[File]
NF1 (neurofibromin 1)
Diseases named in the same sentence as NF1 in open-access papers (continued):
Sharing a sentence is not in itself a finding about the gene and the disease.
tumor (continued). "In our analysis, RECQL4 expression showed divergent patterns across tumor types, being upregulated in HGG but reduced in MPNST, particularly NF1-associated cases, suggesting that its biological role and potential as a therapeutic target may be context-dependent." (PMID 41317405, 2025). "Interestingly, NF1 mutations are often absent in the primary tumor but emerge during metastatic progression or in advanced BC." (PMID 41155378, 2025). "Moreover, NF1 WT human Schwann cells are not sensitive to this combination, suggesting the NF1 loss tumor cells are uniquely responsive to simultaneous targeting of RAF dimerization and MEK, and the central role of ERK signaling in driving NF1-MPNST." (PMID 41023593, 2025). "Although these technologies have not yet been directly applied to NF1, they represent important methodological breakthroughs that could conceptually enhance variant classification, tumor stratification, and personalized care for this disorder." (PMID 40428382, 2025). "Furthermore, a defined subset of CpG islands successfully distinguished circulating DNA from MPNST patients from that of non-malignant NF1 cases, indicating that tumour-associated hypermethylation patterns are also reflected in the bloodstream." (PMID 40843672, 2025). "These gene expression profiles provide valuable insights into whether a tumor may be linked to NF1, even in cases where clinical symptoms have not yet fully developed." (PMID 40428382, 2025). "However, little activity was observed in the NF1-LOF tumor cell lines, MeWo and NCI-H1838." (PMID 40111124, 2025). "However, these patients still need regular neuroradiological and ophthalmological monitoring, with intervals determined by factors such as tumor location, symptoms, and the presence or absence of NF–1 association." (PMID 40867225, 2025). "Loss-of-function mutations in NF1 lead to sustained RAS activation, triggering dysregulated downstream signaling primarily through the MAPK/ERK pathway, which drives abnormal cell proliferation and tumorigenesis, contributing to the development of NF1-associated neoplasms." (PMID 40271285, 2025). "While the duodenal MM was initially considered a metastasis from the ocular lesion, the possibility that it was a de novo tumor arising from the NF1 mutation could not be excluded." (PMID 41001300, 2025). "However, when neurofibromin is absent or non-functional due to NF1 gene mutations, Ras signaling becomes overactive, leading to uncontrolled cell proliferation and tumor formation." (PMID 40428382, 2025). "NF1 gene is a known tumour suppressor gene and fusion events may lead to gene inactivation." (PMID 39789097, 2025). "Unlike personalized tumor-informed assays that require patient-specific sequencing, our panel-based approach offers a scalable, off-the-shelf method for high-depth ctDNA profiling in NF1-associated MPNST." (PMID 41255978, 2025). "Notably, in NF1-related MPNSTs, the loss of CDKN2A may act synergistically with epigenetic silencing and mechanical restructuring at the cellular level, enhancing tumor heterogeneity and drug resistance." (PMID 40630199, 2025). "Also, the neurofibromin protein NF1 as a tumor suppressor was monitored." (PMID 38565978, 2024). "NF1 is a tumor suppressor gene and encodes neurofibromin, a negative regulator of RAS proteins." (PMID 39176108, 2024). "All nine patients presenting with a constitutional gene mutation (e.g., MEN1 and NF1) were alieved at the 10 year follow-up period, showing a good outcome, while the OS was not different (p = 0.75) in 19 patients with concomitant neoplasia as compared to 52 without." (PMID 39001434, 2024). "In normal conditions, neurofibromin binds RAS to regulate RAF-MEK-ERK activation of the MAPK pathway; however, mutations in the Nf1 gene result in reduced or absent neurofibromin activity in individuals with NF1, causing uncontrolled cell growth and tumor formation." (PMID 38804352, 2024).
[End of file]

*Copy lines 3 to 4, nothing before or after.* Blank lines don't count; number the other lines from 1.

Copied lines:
Sharing a sentence is not in itself a finding about the gene and the disease.
tumor (continued). "In our analysis, RECQL4 expression showed divergent patterns across tumor types, being upregulated in HGG but reduced in MPNST, particularly NF1-associated cases, suggesting that its biological role and potential as a therapeutic target may be context-dependent." (PMID 41317405, 2025). "Interestingly, NF1 mutations are often absent in the primary tumor but emerge during metastatic progression or in advanced BC." (PMID 41155378, 2025). "Moreover, NF1 WT human Schwann cells are not sensitive to this combination, suggesting the NF1 loss tumor cells are uniquely responsive to simultaneous targeting of RAF dimerization and MEK, and the central role of ERK signaling in driving NF1-MPNST." (PMID 41023593, 2025). "Although these technologies have not yet been directly applied to NF1, they represent important methodological breakthroughs that could conceptually enhance variant classification, tumor stratification, and personalized care for this disorder." (PMID 40428382, 2025). "Furthermore, a defined subset of CpG islands successfully distinguished circulating DNA from MPNST patients from that of non-malignant NF1 cases, indicating that tumour-associated hypermethylation patterns are also reflected in the bloodstream." (PMID 40843672, 2025). "These gene expression profiles provide valuable insights into whether a tumor may be linked to NF1, even in cases where clinical symptoms have not yet fully developed." (PMID 40428382, 2025). "However, little activity was observed in the NF1-LOF tumor cell lines, MeWo and NCI-H1838." (PMID 40111124, 2025). "However, these patients still need regular neuroradiological and ophthalmological monitoring, with intervals determined by factors such as tumor location, symptoms, and the presence or absence of NF–1 association." (PMID 40867225, 2025). "Loss-of-function mutations in NF1 lead to sustained RAS activation, triggering dysregulated downstream signaling primarily through the MAPK/ERK pathway, which drives abnormal cell proliferation and tumorigenesis, contributing to the development of NF1-associated neoplasms." (PMID 40271285, 2025). "While the duodenal MM was initially considered a metastasis from the ocular lesion, the possibility that it was a de novo tumor arising from the NF1 mutation could not be excluded." (PMID 41001300, 2025). "However, when neurofibromin is absent or non-functional due to NF1 gene mutations, Ras signaling becomes overactive, leading to uncontrolled cell proliferation and tumor formation." (PMID 40428382, 2025). "NF1 gene is a known tumour suppressor gene and fusion events may lead to gene inactivation." (PMID 39789097, 2025). "Unlike personalized tumor-informed assays that require patient-specific sequencing, our panel-based approach offers a scalable, off-the-shelf method for high-depth ctDNA profiling in NF1-associated MPNST." (PMID 41255978, 2025). "Notably, in NF1-related MPNSTs, the loss of CDKN2A may act synergistically with epigenetic silencing and mechanical restructuring at the cellular level, enhancing tumor heterogeneity and drug resistance." (PMID 40630199, 2025). "Also, the neurofibromin protein NF1 as a tumor suppressor was monitored." (PMID 38565978, 2024). "NF1 is a tumor suppressor gene and encodes neurofibromin, a negative regulator of RAS proteins." (PMID 39176108, 2024). "All nine patients presenting with a constitutional gene mutation (e.g., MEN1 and NF1) were alieved at the 10 year follow-up period, showing a good outcome, while the OS was not different (p = 0.75) in 19 patients with concomitant neoplasia as compared to 52 without." (PMID 39001434, 2024). "In normal conditions, neurofibromin binds RAS to regulate RAF-MEK-ERK activation of the MAPK pathway; however, mutations in the Nf1 gene result in reduced or absent neurofibromin activity in individuals with NF1, causing uncontrolled cell growth and tumor formation." (PMID 38804352, 2024).